Four months after blowing the presidential election, Republicans hold the first cattle show for their 2016 nomination this week, when potential candidates strut before the annual Conservative Political Action Conference (CPAC) in Maryland. With pundits in and outside the party calling for it to re-frame its message to appeal to a changing electorate, it would be refreshing to hear some speaker toss out a seemingly radical idea that really isn’t: a New Deal-style jobs program.
I suggest this both as a registered Republican and a proud native New Jerseyan who thinks it was a boneheaded call to keep Garden State Gov. Chris Christie off the rostrum. Reports suggest the brainiacs behind the conference objected in part to Christie’s moderate stands on some issues, thereby snubbing the man many consider to be the most popular governor in the country. But a party on the ropes needs to hear all ideas from all its factions. And with long-term unemployment ghastly high despite February’s drop in unemployment, public works offers a conservative answer to a real and present disaster wrecking millions of lives.
Yes, conservative. While we associate jobs programs with President Franklin D. Roosevelt’s liberal arsenal against the Great Depression, the idea is as all-American as baseball. Of course, no CPAC speaker will endorse it, with Republican officials currently enthralled by the Tea Party’s unified field theory of governance: always cut, cut, and then cut some more. All the more reason to dispense with some myths about public works:
Jobs programs must have been dreamt up by Karl Marx.
Actually, they’ve been with us since America’s adolescence. The great antebellum Senator Henry Clay included public works (“internal improvements,” as they were called) as part of his “American System” of building the nation’s economy. Those of us who didn’t slumber through high school history recall the government’s role in constructing such successful improvements as the Erie Canal.
OK, but those public works built a young nation. Now you want to use them for bleeding-heart stuff like putting idle people back to work.
Sorry, but the idea is neither new nor the sole patent of Marxists. After the Civil War, the savior of the Union, Ulysses S. Grant, serving as a Republican president, pondered a jobs program to ease the devastating joblessness from the Panic of 1873. Unfortunately, Grant let himself be talked out of the idea, muffing his chance to be FDR six decades before FDR. Later, during the depression of the 1890s, businessman Jacob Coxey marched his “Coxey’s Army” of unemployed men on Washington to demand public works. Most considered it a nutty idea, and no federal program was forthcoming. But several cities put the jobless to work in what one historian called the first notable use in America of government jobs to fight an economic slump.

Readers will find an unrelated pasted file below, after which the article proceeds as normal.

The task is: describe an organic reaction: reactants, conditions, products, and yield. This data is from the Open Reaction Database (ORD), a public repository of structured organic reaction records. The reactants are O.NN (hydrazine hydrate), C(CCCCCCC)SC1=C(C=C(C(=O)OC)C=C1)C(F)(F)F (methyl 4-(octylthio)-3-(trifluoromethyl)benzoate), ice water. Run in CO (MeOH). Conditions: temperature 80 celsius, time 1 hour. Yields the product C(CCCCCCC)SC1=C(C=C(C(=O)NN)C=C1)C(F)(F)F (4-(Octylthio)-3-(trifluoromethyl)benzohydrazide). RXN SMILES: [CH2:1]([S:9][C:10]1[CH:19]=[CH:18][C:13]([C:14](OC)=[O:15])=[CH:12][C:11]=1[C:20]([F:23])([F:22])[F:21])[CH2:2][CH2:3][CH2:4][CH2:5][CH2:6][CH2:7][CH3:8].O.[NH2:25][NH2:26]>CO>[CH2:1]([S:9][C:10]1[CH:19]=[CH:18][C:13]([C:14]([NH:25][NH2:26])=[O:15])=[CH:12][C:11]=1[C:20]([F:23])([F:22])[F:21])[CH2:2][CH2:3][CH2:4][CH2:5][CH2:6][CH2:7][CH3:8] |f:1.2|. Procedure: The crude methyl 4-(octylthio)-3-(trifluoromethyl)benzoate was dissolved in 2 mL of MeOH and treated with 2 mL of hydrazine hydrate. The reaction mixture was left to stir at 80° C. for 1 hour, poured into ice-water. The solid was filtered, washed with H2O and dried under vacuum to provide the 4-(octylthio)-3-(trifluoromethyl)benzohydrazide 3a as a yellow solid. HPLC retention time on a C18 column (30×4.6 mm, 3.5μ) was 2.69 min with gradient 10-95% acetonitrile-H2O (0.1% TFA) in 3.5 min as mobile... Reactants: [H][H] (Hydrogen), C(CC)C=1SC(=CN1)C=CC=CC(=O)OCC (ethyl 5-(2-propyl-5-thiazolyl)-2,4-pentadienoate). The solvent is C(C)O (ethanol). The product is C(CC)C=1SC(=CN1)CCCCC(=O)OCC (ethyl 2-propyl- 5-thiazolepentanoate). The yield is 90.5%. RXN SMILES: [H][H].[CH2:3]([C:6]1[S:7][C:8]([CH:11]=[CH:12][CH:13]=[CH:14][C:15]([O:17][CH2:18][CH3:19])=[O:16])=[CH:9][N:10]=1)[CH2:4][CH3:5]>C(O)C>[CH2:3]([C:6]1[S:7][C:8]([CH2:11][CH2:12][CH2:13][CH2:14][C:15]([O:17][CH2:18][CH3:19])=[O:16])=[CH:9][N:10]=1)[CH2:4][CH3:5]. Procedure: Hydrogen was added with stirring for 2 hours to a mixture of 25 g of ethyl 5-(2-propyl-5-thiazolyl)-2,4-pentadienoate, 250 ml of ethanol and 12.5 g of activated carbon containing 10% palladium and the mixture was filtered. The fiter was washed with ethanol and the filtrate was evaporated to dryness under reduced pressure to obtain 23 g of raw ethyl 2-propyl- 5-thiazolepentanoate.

When our economic roof caved in during the 1930s, the New Deal enacted Coxey’s vision. Yes, FDR was a liberal, and yes, some of the jobs were make-work, and yes, they didn’t end the Depression. But critics of FDR’s jobs programs play fast and loose with numbers to camouflage the real decline in unemployment under the New Deal. And World War II, which did end the Depression, did so because it was the world’s biggest jobs program.
Forget history. What reputable Republican has supported a New Deal-ish work program in modern times?
At least two who ran for president, one of whom sold me on the idea. As a young reporter in 1988, I covered the presidential bid of Pierre “Pete” du Pont. The former Delaware governor campaigned as a movement conservative on a platform that included a jobs program, with a thoroughly conservative rationale. Du Pont argued that replacing welfare with work was better for both the poor (who got the dignity and pride of a job) and the taxpayers (who got public improvements and services, even if it cost more than welfare). And du Pont plugged his plan during the 1980s boom; it makes even more sense in our current, agonizingly slow-to-end bust.
More recently, former Arkansas Gov. Mike Huckabee proposed massive public works during his 2008 campaign, even with deficits swelling.
True, neither du Pont nor Huckabee won. But neither did Mitt Romney, with his dissing of the 47 percent. It’s also true that supporting public jobs doesn’t require abandoning Republicans’ sound notion of cutting wasteful spending that’s ineffective at helping the needy, or even hurting them. The former category includes a raft of programs for disadvantaged young people, including liberals’ beloved Head Start. As for the latter, the $5 billion we’ll spend this year on farm subsidies will continue impoverishing developing world farmers by driving down the prices they get for their products.
A CPAC speaker could warm up the crowd by calling for such cuts. Then he could wake up the crowd, and perhaps his party’s prospects, by laying down a blueprint for getting desperate Americans to work.